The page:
In some Turkic languages (like Turkish and Kazakh), the word Yaz means Summer, while in other Turkic languages (like Azeri, Chuvash and Yakut) the very same word means Spring. The Old Turkic meaning was also Summer, so it seams that the Azeri group has changed its meaning.

Is there any good explanation for this difference?

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    I see no linguistic explanation. May have something to do with culture. As you know, all Oghuz variants have the competing word bahar from Iranic, but only those in the East have the Iranic pagan spring festival, just like the Orthodox and pagan Chuvash and Yakut have other spring festivals. All in all this is not too surprising, words for spring are often unstable (eg English, German, South Slavic, vulgar Latin, Albanian) and the newly invented words are often based on words for summer (eg South Slavic, vulgar Latin, Albanian). Aug 26, 2017 at 14:21
  • I should have said culture or bureaucracy, for example a side effect of a modern political change by the TLA. See sonbahar / güz in en.wikipedia.org/wiki/…: The Persian word behar means spring. The Turkish compound word sonbahar (which literally means last-spring) means fall. The compound word ilkbahar'(first-spring')means spring. But often just the word "bahar" is used. Aug 26, 2017 at 14:29
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    @A.M.Bittlingmayer good information, thanks.
    – Mousa
    Aug 27, 2017 at 5:04
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    Regarding kazakh language, modern kazakh use köktem for spring and jaz for summer but there is a word jazğıtūrı which means "in spring" so I think the meaning of the jaz word in kazakh just shifted from meaning "spring + summer" to just "summer".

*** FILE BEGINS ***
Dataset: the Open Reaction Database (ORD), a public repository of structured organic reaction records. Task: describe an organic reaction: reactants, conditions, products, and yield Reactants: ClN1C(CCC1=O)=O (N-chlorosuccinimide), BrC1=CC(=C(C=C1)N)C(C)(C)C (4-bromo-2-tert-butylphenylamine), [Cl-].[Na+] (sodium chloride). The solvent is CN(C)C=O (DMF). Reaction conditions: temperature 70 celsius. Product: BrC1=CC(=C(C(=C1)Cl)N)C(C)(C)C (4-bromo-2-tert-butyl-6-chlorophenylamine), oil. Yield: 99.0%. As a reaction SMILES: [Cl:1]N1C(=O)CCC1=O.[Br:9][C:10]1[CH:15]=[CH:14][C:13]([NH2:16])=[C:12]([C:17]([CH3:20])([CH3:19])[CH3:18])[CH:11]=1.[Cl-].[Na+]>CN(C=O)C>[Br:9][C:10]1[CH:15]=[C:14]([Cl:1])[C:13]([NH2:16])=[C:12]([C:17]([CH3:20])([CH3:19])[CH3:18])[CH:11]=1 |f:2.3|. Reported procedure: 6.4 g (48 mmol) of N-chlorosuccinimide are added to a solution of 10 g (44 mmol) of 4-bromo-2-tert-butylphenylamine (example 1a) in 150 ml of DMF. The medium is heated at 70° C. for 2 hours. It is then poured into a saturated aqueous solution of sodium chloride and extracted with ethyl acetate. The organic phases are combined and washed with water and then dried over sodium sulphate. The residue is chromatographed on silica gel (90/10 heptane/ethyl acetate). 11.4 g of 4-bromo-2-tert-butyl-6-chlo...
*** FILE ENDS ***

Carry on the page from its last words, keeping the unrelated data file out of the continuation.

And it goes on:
– Tuňuquq
    Mar 13, 2022 at 0:55

1 Answer 1


I am not sure that there is any good explanation. Clauson’s Etymological dictionary writes that “there is utter confusion in the Turkish languages about the words for 'spring' and 'summer'”. Perhaps this reflects an older situation where the Turks distinguished only two seasons: hot and cold.

  • Agreed, I don't think that seasons are that much distinguished in central asian and siberian steppes.
    – kabraxis
    Aug 26, 2017 at 14:20
  • This post would benefit from a more scientific (and specific) evidence. Any linguist could speculate that theoretically, over the course of language's history, some confusion between names of seasons may have happened. Was is, indeed, the case with the languages in question? Aug 26, 2017 at 14:23
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    @fdb, The historical two seasons matter, is a good hypothesis for this confusion.
    – Mousa
    Aug 27, 2017 at 5:03

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